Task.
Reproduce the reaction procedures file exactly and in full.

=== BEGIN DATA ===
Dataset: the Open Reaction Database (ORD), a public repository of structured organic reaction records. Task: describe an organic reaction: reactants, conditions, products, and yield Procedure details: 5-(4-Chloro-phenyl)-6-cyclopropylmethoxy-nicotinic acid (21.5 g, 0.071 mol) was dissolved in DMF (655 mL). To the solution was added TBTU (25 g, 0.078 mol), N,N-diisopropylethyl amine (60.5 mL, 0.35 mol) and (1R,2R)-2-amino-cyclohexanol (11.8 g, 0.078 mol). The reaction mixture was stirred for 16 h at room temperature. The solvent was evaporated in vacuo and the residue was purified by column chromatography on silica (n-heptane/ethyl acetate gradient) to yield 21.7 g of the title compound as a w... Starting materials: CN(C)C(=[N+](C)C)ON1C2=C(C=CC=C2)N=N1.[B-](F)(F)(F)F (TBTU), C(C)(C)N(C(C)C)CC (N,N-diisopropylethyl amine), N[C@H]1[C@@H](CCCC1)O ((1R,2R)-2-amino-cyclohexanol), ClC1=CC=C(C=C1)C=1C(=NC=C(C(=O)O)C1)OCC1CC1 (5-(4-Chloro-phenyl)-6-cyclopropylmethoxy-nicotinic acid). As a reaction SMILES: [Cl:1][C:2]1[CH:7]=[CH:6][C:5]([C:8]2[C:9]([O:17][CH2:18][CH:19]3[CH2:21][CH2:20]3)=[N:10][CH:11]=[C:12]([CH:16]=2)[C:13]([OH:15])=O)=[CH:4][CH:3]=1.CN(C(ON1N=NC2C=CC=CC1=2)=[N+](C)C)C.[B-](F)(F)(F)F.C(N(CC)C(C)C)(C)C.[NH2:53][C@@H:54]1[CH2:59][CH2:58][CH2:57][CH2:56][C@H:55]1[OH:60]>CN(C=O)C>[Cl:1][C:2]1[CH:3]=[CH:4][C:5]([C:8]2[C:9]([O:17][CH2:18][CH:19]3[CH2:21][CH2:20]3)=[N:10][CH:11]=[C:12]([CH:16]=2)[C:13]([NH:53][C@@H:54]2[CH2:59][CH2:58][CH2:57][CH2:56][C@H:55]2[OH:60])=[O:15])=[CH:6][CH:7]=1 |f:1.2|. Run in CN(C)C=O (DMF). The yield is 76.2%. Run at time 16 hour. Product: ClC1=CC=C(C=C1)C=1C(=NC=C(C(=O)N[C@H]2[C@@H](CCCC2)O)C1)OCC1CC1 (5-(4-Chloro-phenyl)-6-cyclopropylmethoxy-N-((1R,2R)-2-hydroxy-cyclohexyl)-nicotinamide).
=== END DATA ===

Dataset: the Open Reaction Database (ORD), a public repository of structured organic reaction records. Task: describe an organic reaction: reactants, conditions, products, and yield Procedure details: 5-(4-Chloro-phenyl)-6-cyclopropylmethoxy-nicotinic acid (21.5 g, 0.071 mol) was dissolved in DMF (655 mL). To the solution was added TBTU (25 g, 0.078 mol), N,N-diisopropylethyl amine (60.5 mL, 0.35 mol) and (1R,2R)-2-amino-cyclohexanol (11.8 g, 0.078 mol). The reaction mixture was stirred for 16 h at room temperature. The solvent was evaporated in vacuo and the residue was purified by column chromatography on silica (n-heptane/ethyl acetate gradient) to yield 21.7 g of the title compound as a w... Starting materials: CN(C)C(=[N+](C)C)ON1C2=C(C=CC=C2)N=N1.[B-](F)(F)(F)F (TBTU), C(C)(C)N(C(C)C)CC (N,N-diisopropylethyl amine), N[C@H]1[C@@H](CCCC1)O ((1R,2R)-2-amino-cyclohexanol), ClC1=CC=C(C=C1)C=1C(=NC=C(C(=O)O)C1)OCC1CC1 (5-(4-Chloro-phenyl)-6-cyclopropylmethoxy-nicotinic acid). As a reaction SMILES: [Cl:1][C:2]1[CH:7]=[CH:6][C:5]([C:8]2[C:9]([O:17][CH2:18][CH:19]3[CH2:21][CH2:20]3)=[N:10][CH:11]=[C:12]([CH:16]=2)[C:13]([OH:15])=O)=[CH:4][CH:3]=1.CN(C(ON1N=NC2C=CC=CC1=2)=[N+](C)C)C.[B-](F)(F)(F)F.C(N(CC)C(C)C)(C)C.[NH2:53][C@@H:54]1[CH2:59][CH2:58][CH2:57][CH2:56][C@H:55]1[OH:60]>CN(C=O)C>[Cl:1][C:2]1[CH:3]=[CH:4][C:5]([C:8]2[C:9]([O:17][CH2:18][CH:19]3[CH2:21][CH2:20]3)=[N:10][CH:11]=[C:12]([CH:16]=2)[C:13]([NH:53][C@@H:54]2[CH2:59][CH2:58][CH2:57][CH2:56][C@H:55]2[OH:60])=[O:15])=[CH:6][CH:7]=1 |f:1.2|. Run in CN(C)C=O (DMF). The yield is 76.2%. Run at time 16 hour. Product: ClC1=CC=C(C=C1)C=1C(=NC=C(C(=O)N[C@H]2[C@@H](CCCC2)O)C1)OCC1CC1 (5-(4-Chloro-phenyl)-6-cyclopropylmethoxy-N-((1R,2R)-2-hydroxy-cyclohexyl)-nicotinamide).